Elizabeth Avery Meriwether

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Elizabeth Avery Meriwether (January 19, 1824 – November 4, 1916) was an author, publisher and prominent activist in the women's suffrage movement in the United States.

Early life[edit]

She, her brother and three sisters moved to Memphis, Tennessee with parents, Nathan Avery and Rebecca Rivers Avery in 1835 to find a better economic situation.

Adulthood[edit]

In 1852, she married Minor Meriwether who became a Confederate Major in Oct. 1861, serving as an Engineer constructing defenses and railroads. During her husband's absence, Elizabeth had to flee with her children from Memphis due to conflict with the Federal forces. She later argued with Union General Hurburt in an effort to regain family property confiscated by the US.

Minor Meriwether never served under Nathan Bedford Forrest during the war, but they knew each other as former Confederate officers and railroadmen. One of the organizational meetings of the Ku Klux Klan took place in her kitchen in the Meriwether's Memphis home, which stood on the site of what is now the Peabody Hotel.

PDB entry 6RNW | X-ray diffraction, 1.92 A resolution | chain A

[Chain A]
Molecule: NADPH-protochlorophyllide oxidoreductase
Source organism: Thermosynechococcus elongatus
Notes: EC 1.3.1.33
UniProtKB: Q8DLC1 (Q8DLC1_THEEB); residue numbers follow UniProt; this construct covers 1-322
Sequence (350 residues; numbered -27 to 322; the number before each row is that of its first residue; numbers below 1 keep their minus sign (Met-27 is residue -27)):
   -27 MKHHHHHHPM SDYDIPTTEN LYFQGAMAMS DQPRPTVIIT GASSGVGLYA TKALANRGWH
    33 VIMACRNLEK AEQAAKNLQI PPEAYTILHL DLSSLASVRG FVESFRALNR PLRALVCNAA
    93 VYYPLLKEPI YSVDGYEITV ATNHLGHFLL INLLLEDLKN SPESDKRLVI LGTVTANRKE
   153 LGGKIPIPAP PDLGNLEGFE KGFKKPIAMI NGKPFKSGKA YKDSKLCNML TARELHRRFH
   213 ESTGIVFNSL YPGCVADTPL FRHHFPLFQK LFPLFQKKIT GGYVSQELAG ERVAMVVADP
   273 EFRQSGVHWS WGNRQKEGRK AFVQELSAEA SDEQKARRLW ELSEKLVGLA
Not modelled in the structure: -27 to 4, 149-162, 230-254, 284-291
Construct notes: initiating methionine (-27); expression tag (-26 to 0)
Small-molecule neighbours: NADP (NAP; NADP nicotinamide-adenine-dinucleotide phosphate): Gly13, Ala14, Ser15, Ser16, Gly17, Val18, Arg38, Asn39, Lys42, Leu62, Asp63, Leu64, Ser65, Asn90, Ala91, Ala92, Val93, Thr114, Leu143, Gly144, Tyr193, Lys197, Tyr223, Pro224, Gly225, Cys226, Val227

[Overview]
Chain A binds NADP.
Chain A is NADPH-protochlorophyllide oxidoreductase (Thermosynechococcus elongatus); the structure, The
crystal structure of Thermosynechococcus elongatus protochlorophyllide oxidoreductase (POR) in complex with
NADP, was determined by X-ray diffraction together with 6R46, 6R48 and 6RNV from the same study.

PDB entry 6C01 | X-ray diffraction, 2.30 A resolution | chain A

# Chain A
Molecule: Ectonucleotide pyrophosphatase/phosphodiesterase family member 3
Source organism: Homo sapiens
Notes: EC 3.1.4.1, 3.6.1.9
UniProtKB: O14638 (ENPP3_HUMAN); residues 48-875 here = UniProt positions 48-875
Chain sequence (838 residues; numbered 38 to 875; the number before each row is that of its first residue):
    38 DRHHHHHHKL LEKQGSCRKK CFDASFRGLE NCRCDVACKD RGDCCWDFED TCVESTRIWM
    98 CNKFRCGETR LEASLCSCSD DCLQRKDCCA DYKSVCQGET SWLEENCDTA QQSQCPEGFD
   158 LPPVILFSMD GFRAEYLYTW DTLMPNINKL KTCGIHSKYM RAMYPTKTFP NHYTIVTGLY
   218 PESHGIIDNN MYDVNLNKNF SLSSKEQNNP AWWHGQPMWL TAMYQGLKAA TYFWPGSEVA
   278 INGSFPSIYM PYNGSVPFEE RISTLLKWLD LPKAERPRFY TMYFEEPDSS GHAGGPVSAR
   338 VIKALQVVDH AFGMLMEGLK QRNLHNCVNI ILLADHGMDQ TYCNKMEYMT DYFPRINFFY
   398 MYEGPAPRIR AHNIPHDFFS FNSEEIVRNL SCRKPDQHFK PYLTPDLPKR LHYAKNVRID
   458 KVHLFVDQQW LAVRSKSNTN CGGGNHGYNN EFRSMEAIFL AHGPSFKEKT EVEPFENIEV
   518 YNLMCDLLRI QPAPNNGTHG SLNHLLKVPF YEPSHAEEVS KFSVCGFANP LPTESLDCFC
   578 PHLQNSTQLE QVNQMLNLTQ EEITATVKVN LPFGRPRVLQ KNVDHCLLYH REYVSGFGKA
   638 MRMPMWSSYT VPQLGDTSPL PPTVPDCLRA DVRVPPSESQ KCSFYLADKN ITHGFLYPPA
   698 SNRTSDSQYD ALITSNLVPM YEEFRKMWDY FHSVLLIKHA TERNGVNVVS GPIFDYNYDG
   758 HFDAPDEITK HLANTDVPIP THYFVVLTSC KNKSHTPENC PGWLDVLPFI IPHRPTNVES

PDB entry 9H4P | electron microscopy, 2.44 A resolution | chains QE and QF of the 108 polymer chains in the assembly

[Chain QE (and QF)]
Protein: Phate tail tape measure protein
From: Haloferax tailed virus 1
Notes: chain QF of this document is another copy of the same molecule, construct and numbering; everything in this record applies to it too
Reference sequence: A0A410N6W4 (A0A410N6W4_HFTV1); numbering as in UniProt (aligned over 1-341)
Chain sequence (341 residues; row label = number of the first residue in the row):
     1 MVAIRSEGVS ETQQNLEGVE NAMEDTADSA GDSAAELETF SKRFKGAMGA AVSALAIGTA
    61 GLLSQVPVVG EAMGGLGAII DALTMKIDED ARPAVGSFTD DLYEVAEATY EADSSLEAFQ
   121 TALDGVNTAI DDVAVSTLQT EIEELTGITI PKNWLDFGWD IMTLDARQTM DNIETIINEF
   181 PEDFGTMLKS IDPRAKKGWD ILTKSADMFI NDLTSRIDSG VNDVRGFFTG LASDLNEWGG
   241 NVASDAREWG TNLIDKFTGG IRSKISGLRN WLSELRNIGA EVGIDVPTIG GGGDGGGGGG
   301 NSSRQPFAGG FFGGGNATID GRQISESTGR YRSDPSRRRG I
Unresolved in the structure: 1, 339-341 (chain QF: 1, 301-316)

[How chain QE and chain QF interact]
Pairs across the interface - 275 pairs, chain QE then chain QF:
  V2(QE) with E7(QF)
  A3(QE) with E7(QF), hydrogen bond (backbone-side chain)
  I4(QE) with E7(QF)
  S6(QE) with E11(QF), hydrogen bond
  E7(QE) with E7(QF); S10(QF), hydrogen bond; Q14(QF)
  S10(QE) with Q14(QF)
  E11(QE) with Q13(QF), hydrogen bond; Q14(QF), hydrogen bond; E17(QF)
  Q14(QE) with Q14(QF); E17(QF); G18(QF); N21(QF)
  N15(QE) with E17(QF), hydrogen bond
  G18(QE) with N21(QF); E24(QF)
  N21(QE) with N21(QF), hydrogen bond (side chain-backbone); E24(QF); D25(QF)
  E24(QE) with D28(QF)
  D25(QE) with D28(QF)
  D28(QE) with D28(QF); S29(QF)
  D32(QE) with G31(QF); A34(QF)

In post-war Memphis, she became involved with the suffrage movement and the Women's Christian Temperance Union specifically. Despite it being illegal, she both registered and voted in the 1872 presidential election.[1] She presented (unsuccessful) suffrage petitions at both the Democratic and Republican national conventions in 1880.

Writings[edit]

  • The Refugee (Short story - 1863)
  • The Master of Red Leaf (1872)
  • Black and White (1883)
  • The Ku Klux Klan, or The Carpetbagger in New Orleans (1877)
  • Facts and Falsehoods About the War on the South (1904) (pseudonym: George Edmonds)
  • Sowing of the Swords: The Soul of the Sixties (1910)

Legacy[edit]

Meriwether is depicted in a life-size bronze statue in the Women's Suffrage Memorial in Market Square in Knoxville, Tennessee, along with Anne Dallas Dudley of Nashville and Lizzie Crozier French of Knoxville. The sculpture is by Alan LeQuire.[2]

References[edit]

  1. ^ Parsons, Elaine Frantz. Manhood Lost: Fallen Drunkards and Redeeming Women in the Nineteenth-Century United States. Baltimore: JHU Press, 2010.
  2. ^ Tennessee Woman's Suffrage Memorial website, accessed April 6, 2010

External links[edit]